Perry, Texas’s former governor, joined current Gov. Greg Abbott (R) at the celebration, according to the Houston Chronicle. He told attendees that the project is a major victory both for energy and the environment and is evidence that environmental protection doesn’t need to threaten the energy industry. "We can and we will be stewards of both," Perry said.
Cloud Peak Energy Resources LLC

Michael Bastasch
Daily Caller (April 13, 2017)
Environmental Protection Agency (EPA) Administrator Scott Pruitt told business advocates the agency will reconsider a rule utilities worry could force more coal-fired power plants to close. "I have decided that it is appropriate and in the public interest to reconsider the rule," Pruitt wrote in a letter sent Wednesday to counsel for a utility group and officials at the U.S. Small Business Administration (SBA). "The EPA is acting promptly to issue an administrative stay of the compliance dates in the rule that have not yet passed pending judicial review," Pruitt wrote regarding an EPA regulation on liquid waste from coal plants.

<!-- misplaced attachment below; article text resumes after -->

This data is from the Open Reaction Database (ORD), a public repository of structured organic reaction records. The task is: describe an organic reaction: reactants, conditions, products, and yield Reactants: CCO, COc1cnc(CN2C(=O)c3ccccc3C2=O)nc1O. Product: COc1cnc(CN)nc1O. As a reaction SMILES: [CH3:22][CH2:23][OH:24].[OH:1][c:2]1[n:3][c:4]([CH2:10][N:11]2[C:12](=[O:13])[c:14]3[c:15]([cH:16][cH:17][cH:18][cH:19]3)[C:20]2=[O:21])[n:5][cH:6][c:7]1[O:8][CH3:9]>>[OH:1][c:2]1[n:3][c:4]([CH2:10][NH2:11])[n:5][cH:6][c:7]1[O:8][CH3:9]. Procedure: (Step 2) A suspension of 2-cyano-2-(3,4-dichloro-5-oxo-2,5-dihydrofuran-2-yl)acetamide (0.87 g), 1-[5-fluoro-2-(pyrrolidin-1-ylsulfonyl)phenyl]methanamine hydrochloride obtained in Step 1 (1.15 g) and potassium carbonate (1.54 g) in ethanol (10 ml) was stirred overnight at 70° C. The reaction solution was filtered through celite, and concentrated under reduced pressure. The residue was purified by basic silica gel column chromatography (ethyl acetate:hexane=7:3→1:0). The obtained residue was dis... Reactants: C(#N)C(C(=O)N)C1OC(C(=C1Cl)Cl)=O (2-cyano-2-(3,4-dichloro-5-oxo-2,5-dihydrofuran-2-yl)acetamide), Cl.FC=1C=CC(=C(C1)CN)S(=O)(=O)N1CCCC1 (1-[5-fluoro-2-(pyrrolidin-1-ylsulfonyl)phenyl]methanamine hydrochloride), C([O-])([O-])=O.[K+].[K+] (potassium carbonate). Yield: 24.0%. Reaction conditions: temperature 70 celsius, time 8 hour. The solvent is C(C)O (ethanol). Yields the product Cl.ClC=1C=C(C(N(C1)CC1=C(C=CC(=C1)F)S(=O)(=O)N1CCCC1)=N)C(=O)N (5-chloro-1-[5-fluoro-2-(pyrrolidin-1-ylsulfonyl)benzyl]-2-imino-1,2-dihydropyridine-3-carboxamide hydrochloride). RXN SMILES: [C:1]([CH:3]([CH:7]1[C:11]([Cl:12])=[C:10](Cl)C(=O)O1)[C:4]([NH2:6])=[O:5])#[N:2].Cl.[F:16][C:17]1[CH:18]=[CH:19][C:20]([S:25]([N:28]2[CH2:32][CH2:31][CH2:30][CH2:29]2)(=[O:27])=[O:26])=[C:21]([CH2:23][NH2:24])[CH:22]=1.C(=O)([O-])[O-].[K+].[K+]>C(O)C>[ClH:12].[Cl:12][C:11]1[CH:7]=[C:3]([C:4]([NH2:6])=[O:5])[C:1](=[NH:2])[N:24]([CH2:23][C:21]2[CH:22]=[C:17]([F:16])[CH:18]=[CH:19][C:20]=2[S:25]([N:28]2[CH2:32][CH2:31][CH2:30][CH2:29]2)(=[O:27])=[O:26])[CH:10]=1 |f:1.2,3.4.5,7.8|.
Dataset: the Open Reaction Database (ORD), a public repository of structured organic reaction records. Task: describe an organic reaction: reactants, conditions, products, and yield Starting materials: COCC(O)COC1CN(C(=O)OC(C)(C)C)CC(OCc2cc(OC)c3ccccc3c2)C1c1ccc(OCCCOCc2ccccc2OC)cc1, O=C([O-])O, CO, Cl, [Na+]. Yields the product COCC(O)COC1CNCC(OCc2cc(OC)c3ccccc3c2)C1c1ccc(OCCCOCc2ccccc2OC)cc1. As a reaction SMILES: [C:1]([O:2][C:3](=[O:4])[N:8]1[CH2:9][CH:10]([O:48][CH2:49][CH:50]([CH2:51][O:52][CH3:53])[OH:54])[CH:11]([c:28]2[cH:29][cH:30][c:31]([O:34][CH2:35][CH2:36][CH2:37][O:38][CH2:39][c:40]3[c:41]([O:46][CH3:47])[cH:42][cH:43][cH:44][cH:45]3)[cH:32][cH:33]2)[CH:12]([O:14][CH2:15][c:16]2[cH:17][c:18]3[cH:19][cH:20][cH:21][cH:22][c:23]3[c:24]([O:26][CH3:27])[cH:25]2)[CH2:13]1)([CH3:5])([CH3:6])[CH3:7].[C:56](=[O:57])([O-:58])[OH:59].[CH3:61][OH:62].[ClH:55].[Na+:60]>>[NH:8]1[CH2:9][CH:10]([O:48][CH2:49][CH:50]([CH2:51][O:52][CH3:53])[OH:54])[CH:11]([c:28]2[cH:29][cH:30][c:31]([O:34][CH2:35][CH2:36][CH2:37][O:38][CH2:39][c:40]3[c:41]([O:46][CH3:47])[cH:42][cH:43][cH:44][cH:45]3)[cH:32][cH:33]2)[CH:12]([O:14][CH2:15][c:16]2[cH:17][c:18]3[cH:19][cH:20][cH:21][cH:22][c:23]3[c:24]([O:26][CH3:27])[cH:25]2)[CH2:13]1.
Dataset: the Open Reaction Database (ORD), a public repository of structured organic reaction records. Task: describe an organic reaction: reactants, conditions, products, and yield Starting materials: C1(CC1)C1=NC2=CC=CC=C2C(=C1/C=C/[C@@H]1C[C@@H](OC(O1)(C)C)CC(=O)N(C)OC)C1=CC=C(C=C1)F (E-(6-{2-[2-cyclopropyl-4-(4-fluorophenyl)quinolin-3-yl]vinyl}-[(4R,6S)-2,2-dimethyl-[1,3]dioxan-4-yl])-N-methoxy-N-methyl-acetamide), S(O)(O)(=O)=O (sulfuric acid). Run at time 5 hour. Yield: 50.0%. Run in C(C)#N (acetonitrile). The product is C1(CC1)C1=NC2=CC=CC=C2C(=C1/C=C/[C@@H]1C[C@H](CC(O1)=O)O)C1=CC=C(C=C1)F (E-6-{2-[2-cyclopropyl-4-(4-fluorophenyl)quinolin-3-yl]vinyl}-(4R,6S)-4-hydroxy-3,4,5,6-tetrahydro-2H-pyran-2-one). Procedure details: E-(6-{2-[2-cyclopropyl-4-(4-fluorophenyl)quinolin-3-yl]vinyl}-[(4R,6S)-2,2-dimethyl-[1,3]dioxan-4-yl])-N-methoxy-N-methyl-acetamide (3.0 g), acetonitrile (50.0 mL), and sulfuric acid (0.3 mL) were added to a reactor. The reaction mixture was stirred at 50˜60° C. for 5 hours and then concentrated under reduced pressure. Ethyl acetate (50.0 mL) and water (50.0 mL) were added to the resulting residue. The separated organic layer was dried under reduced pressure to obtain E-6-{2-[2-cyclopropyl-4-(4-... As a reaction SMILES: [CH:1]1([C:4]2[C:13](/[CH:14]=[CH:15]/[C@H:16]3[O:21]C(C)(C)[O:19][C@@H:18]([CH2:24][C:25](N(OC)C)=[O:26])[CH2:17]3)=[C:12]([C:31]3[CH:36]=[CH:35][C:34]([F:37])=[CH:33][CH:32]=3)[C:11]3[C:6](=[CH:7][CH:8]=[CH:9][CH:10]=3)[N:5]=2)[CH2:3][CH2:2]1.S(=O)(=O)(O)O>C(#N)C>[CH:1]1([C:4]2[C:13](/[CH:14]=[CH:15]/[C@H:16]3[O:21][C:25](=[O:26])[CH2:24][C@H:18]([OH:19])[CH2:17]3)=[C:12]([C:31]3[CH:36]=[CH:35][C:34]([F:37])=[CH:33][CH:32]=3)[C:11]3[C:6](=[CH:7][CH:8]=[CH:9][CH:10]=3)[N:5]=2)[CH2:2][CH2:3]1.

By Ben Sharples and Perry Williams 
Bloomberg (April 10, 2017)
Spot metallurgical coal is heading for a record after surging above $300 a metric ton amid supply curbs from Australia, the world’s biggest exporter of the commodity used to make steel. Morgan Stanley says "panic buying" has helped double the price of premium hard coking coal over the past eight sessions after rain from the remnants of cyclone Debbie flooded rail lines and halted deliveries to export ports. Prices were unchanged at $300.30 a ton on Tuesday, near a record $308.80 reached in November after China cut production to reduce overcapacity.